FEDweek

OK, They’ve Finished Asking Questions, Now What?

By Nancy Segal, Solutions for the Workplace, LLC

Earlier articles talked about preparing for an interview in the context of the basics of interview preparation—how to calm your nerves, preparing what to wear, presenting yourself as professional, and planning transportation; as well as preparing CCAR stories; this article discusses what happens once the interview panel has stopped talking.

A good interview is not a one-way street. While interviewers are determining whether you are a good match for the job, you should use the interview as an opportunity to learn whether or not the job is a good fit for YOU. One way to do that is to be prepared with questions for the panel.

You will be given an opportunity to ask questions of the panel during most interviews. Never say that you don’t have any questions! You should always have 3 to 5 good questions prepared to ask. The questions you ask should not be about you (how much training will I get? Will I have the opportunity for promotion? Etc); instead, the questions you ask should show your interest in meeting the employer’s needs, not yours.

Some sample questions include:

* What are the next steps in this process?

* What would you like to see the person who is selected accomplishment in their first 90 days? First year?

* What challenges for the ABC program do you see over the next year or so?

* What made the prior incumbent successful in the job?

Once your questions are answered, do not simply walk out; be sure to close the interview. This should include:

* Shaking hands with everyone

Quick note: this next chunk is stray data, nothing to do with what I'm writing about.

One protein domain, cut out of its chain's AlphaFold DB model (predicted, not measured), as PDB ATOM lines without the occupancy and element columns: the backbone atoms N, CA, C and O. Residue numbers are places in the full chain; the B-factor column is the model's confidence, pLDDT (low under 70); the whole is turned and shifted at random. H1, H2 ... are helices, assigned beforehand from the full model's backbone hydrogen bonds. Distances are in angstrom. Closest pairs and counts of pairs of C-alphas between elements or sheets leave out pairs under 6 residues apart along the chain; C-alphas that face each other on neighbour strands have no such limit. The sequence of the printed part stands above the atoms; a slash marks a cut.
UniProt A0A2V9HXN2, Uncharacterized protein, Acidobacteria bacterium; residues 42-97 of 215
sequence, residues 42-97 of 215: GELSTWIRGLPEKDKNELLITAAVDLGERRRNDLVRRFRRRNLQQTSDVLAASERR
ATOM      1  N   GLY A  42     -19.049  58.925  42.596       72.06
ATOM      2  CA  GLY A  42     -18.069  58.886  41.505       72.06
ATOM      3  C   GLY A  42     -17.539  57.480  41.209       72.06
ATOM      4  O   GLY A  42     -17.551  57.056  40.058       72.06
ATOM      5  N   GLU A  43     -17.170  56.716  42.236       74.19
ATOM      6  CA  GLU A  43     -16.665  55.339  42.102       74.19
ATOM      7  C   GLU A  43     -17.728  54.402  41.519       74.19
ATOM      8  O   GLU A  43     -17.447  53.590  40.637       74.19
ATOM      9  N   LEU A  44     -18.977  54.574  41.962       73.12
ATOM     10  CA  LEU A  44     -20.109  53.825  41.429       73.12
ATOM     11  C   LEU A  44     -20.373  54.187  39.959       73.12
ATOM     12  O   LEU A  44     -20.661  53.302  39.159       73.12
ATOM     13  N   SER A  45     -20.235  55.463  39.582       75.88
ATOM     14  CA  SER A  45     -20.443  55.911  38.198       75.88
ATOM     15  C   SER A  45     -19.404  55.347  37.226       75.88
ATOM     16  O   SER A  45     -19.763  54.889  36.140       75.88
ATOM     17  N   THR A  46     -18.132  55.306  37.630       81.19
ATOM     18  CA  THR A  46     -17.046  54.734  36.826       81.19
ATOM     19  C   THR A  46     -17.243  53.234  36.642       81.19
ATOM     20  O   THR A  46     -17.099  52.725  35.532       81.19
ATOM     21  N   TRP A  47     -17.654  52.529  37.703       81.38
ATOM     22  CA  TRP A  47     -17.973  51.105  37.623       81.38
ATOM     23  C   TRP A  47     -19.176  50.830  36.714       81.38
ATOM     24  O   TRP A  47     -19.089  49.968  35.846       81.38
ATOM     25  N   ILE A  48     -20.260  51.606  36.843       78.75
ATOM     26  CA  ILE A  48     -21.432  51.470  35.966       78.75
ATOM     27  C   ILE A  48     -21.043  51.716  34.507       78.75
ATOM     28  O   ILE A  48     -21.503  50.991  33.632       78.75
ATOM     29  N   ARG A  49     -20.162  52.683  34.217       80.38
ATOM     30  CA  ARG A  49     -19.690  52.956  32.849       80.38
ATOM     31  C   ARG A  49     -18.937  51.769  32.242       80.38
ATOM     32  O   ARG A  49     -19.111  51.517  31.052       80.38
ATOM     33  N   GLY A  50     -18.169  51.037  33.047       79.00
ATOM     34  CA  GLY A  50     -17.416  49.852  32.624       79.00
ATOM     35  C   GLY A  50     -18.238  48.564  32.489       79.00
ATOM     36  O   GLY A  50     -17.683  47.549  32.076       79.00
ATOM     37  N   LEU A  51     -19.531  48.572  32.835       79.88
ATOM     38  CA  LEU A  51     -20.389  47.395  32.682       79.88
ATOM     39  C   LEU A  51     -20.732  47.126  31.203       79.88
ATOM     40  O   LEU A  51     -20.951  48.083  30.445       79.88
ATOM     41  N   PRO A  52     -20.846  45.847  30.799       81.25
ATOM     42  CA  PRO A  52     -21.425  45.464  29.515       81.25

* Thanking everyone for their time

* Making a short closing statement that includes asking for the job:

“Thank you so much for taking the time to discuss the position today. This is interview has made me even more interested in the position and I’m looking forward to joining your team!”

* Ask when you might hear, or if told they have more interviews, ask if you might follow up by such and such a date, if you haven’t heard

Two final steps for your interview: write and send thank you notes to those who interviewed you; and, assess your interview for lessons-learned. Your thank you notes should be sent within 48 hours of your interview. Given the difficulties getting snail mail to federal agencies, email is appropriate. When you assess your interview performance and look for lessons-learned, consider the following:

* What questions were you asked? Write down as many as you can remember.

* What answers seemed to resonate with the interviewers? What answers did not work as well?

* Were there things you wished you had said? What were they?

Did the interviewers (or you) commit to specific follow-up dates or activities? If so, what were they? Be sure to write them down.

Identify areas for improvement.

 


Nancy Segal is a federal career and job search expert. Following her own senior-level federal HR career, she founded Solutions for the Workplace LLC to provide HR management perspective to astute applicants to U.S. government positions. Nancy is also one of our premier management and career development trainers for our online webinars.

If you have any questions for Nancy concerning your federal career or the federal job search process you can email her at fedcareer@fedweek.com.